Partial correspondence ( Swanson & Bota, 2010 ) : In neuroanatomy many terms do not fit exactly into any part of the structural hierarchy. Such terms partly correspond to a standard term somewhere in the hierarchy, and should be defined (described) with reference to the immediately higher standard term within which it completely fits. The concept of a partly corresponding term is important because such a term generally does not share all of the properties of any particular reference term and thus cannot fit exactly anywhere within the hierarchy as such-it does not have a strict PART-OF relationship with any component of the Foundational Model of Connectivity hierarchy. This is because gray matter regions and neuron types (Bota & Swanson, 2007) generally are not homogeneous; instead, they have defining and differentiable features in parameter space that occur in gradients. As a result different sites within a gray matter region generally have different features and thus different microconnections. more details

Partly corresponds : Verb form of partial correspondence; partly corresponding is another form. more details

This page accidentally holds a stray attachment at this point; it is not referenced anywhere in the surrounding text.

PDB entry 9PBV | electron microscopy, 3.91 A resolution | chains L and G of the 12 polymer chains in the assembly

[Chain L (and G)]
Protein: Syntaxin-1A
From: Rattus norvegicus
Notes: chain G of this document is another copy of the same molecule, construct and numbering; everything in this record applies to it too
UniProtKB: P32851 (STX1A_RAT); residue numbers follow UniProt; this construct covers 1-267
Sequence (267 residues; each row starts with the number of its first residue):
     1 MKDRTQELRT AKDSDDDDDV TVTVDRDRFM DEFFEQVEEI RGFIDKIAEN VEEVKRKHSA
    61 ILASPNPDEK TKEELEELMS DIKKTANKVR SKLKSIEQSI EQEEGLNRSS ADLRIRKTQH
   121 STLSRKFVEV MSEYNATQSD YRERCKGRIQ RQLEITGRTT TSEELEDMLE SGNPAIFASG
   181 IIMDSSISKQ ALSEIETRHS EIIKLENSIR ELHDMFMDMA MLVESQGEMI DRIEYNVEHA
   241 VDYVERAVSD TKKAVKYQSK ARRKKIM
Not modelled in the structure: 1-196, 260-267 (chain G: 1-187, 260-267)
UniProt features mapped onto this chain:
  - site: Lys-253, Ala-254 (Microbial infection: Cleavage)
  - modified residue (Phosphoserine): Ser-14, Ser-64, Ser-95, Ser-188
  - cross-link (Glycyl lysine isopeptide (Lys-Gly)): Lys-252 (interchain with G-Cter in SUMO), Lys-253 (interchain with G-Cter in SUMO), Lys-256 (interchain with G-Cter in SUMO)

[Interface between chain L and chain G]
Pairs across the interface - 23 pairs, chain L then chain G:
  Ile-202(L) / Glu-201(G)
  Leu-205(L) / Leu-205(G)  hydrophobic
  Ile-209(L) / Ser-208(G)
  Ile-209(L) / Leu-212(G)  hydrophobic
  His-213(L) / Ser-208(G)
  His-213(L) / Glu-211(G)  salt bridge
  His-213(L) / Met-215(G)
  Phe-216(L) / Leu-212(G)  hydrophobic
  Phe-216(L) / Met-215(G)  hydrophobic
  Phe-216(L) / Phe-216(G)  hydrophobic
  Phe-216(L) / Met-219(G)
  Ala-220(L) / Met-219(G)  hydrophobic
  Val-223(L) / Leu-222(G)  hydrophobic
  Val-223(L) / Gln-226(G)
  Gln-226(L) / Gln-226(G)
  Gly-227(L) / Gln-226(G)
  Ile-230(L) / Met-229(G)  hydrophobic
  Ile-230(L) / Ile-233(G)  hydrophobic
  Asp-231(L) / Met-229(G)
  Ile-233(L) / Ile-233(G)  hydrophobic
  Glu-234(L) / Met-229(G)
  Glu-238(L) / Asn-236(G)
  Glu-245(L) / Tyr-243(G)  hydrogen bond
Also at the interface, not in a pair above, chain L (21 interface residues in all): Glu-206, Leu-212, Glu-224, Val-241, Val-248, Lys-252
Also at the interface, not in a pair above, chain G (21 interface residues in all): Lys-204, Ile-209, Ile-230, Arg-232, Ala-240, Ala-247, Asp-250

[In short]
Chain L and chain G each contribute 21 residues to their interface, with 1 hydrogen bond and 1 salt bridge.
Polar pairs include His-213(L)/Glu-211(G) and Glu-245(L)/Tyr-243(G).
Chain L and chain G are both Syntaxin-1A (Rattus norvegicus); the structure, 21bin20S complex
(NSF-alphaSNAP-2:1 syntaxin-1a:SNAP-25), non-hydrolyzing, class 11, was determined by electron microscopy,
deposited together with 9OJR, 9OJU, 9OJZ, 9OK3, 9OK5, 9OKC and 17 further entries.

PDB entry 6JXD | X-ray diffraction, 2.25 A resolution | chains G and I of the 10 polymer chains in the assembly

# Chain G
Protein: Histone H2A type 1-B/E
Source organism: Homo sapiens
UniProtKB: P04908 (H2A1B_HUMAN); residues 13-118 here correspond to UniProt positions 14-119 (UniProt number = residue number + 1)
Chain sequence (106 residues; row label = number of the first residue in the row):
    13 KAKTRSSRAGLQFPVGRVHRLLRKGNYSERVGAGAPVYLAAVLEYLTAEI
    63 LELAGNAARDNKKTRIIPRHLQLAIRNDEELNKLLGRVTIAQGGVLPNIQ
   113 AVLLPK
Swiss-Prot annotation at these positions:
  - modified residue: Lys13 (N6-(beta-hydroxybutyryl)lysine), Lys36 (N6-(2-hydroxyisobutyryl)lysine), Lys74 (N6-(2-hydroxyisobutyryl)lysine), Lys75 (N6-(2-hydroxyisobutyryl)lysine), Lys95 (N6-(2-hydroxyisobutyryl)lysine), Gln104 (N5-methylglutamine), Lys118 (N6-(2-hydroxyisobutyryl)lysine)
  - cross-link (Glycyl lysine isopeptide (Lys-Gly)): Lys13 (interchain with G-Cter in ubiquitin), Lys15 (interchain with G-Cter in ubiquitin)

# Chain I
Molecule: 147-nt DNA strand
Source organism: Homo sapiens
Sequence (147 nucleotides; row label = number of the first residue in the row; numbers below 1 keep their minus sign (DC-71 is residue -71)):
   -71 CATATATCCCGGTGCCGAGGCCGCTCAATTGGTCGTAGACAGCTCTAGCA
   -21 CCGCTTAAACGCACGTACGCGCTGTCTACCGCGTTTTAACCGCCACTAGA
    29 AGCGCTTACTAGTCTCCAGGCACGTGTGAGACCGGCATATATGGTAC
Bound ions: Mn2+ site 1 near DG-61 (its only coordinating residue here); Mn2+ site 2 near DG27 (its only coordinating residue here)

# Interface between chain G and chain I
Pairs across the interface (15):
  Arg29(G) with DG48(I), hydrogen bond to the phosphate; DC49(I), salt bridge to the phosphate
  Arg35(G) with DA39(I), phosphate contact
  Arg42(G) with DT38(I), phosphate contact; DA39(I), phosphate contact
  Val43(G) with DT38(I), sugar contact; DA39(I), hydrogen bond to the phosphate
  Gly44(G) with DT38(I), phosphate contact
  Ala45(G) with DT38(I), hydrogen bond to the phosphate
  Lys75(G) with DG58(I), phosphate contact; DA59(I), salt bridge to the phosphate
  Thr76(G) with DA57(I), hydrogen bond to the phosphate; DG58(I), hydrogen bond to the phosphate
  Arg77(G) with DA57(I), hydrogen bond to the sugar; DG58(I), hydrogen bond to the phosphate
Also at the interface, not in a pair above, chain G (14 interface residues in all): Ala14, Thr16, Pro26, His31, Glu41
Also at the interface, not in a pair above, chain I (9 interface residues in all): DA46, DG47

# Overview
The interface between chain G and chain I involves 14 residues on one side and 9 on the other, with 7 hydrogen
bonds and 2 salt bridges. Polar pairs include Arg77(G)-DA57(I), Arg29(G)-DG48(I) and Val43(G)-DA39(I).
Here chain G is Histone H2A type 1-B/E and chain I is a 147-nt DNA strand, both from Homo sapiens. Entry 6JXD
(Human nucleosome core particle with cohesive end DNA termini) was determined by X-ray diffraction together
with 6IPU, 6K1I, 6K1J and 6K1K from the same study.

Passing synapse : English form of "synapse en passant". more details

Pathway : The component of a connection that is demonstrated in a specific tracing experiment or analysis. This definition is specific to the Foundational Model of Connectivity where it is useful for description to have terms distinguishing between pathway and connection. As with connections, there can be macropathways, mesopathways, and micropathways. Other usages of the word pathway are common, especially as a synonym for connection or projection. The term path or pathway was used for a route of transmission in the nervous system (Monro, 1783) as long ago as Galen (c173); see translations by May (1968, pp. 401-402) and Clarke & O'Malley, (1996, p. 630). more details

Perikaryon ( Foster & Sherrington, 1897 ) : The cell body (Deiters, 1865) without the cell nucleus (Brown, 1833); p. 928, also see Peters et al. (1991, p. 14). more details

Peripheral ( Barclay, 1803 ) : Toward the surface of the body. Barclay (1803, pp. 120-121, 164) introduced a formal distinction between central (Barclay, 1803) and peripheral. more details

Peripheral ganglia ( GPR ; Swanson & Bota, 2010 ) : A peripheral ganglion is a macroscopic aggregation of neurons (Waldeyer, (1891), that is, a gray matter region, in the peripheral nervous system (Meckel, 1817) of invertebrates and vertebrates; see Bullock & Horridge (1965, p. 51), also see ganglion (Galen, c173). more details